Prosodic cues to syntatic structures in speech production

Sarah Massicotte-Laforge, Andréane Melaçon, Rushen Shi


Children's initial syntactic acquisition tasks include finding clausal and phrasal units from continuous speech stream and assigning words to grammatical categories. This study inquires if prosodic cues exist in adult speech and mark syntactic units. Participants were Quebec-French speakers. In Experiment 1 participants read Determiner+Noun and Pronoun+Verb utterances. Determiners and pronouns were French words. Nouns and verbs were pseudo-words (e.g., mige, krale, vare) counterbalanced in their occurrences in the utterances. Their prosodic properties (duration, pitch, intensity) were measured. Results showed that the two categories did not differ in prosody: noun versus verb productions of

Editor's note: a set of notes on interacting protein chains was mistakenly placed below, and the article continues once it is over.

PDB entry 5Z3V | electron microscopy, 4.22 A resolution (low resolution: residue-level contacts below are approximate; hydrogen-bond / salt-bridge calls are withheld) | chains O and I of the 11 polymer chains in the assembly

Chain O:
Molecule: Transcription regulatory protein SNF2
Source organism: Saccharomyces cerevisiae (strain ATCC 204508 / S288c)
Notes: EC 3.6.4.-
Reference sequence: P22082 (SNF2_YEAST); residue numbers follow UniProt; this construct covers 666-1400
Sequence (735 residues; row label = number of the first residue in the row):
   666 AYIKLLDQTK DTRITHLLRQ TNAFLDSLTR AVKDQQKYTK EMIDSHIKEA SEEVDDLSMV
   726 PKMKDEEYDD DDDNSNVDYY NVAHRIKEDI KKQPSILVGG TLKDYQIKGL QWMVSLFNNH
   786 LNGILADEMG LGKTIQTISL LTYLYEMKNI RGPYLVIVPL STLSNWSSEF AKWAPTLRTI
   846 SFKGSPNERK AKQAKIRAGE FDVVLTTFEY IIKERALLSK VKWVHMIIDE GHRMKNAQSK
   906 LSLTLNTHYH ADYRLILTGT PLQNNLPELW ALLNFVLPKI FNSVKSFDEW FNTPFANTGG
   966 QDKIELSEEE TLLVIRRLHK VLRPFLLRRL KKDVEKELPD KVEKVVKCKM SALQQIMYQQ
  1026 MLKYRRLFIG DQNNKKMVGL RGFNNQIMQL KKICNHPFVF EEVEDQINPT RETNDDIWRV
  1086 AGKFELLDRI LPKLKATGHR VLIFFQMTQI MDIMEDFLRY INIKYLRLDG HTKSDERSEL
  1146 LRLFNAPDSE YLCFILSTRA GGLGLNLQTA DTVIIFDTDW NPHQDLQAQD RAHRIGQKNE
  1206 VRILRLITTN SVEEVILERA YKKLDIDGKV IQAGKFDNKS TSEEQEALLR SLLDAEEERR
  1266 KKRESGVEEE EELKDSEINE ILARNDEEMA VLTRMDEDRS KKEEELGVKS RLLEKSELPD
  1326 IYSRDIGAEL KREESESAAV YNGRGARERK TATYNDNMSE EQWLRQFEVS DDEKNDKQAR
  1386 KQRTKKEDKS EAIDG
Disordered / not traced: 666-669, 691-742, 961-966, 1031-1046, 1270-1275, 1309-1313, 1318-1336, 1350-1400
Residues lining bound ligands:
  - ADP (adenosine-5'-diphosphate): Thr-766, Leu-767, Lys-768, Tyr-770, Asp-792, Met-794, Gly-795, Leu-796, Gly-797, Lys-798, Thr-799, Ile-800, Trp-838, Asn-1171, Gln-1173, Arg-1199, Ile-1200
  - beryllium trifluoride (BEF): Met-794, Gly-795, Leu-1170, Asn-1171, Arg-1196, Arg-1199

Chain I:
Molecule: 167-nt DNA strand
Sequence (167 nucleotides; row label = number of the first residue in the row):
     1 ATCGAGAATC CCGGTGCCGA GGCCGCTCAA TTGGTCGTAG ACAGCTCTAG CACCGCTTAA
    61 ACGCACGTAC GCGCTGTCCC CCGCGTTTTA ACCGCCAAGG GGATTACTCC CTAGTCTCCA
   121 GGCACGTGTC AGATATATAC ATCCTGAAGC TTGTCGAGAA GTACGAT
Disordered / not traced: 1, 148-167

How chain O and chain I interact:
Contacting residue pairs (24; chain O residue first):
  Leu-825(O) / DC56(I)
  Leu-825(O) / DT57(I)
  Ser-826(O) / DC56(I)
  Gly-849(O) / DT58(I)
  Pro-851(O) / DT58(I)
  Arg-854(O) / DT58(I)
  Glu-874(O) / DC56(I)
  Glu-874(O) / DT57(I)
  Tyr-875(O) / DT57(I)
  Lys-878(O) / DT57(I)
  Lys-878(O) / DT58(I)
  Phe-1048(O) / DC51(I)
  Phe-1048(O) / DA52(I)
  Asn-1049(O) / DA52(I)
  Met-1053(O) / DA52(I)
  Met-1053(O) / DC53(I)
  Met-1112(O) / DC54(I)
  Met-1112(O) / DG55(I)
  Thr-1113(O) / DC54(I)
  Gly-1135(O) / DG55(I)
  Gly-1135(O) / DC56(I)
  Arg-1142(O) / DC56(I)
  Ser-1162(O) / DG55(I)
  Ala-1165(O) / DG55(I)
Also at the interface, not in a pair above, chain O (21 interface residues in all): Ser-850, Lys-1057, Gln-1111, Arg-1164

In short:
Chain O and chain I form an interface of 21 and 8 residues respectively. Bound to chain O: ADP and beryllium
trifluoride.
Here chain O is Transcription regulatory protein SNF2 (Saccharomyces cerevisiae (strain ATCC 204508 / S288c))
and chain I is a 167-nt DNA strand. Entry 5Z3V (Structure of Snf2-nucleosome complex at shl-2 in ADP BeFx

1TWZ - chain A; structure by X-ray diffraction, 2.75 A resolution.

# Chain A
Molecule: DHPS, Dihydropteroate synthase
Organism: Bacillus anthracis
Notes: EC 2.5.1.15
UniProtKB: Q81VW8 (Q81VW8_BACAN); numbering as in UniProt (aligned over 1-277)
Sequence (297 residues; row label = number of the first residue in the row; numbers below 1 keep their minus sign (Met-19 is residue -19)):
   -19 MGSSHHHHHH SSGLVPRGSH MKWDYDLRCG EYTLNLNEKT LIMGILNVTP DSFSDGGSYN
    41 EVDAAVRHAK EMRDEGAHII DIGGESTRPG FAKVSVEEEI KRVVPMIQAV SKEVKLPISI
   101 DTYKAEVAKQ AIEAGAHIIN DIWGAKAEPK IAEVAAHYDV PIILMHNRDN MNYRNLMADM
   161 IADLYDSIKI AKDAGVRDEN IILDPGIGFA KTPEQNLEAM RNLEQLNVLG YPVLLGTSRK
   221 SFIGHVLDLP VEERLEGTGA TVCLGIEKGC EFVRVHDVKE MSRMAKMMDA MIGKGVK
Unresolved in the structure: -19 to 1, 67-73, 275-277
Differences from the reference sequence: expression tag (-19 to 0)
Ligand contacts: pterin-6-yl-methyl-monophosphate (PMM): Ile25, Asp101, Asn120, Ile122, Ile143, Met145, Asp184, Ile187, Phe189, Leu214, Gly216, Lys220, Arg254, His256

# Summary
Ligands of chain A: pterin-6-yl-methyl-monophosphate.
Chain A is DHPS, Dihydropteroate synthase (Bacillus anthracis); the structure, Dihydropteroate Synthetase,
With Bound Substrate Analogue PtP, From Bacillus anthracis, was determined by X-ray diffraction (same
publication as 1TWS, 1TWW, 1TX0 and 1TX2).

these pseudo-words were equivalent. Experiment 2 tested whether larger utterances were produced with prosodic cues supporting different grammatical categories and phrasal groupings. The same pseudo-words were the final words (counterbalanced) in 1) [Determiner+Adjective+Noun] and 2)[[Determiner+Noun]+[Verb]] structures. The second word in both structures was felli. Results showed that the last word as nouns versus verbs differed significantly in duration, pitch and intensity. Moreover, the initial consonant of verb productions was longer, with a distinct preceding pause. The second word in (2) exhibited categorical and boundary cues, differing from the second word in (1) in duration, pitch and intensity. We suggest that these acoustic cues may help infants first parse larger utterances and then acquire the syntactic properties of phrases and words based on their distribution.

DOI: 10.17074/2238-975X.2015v11n1p85

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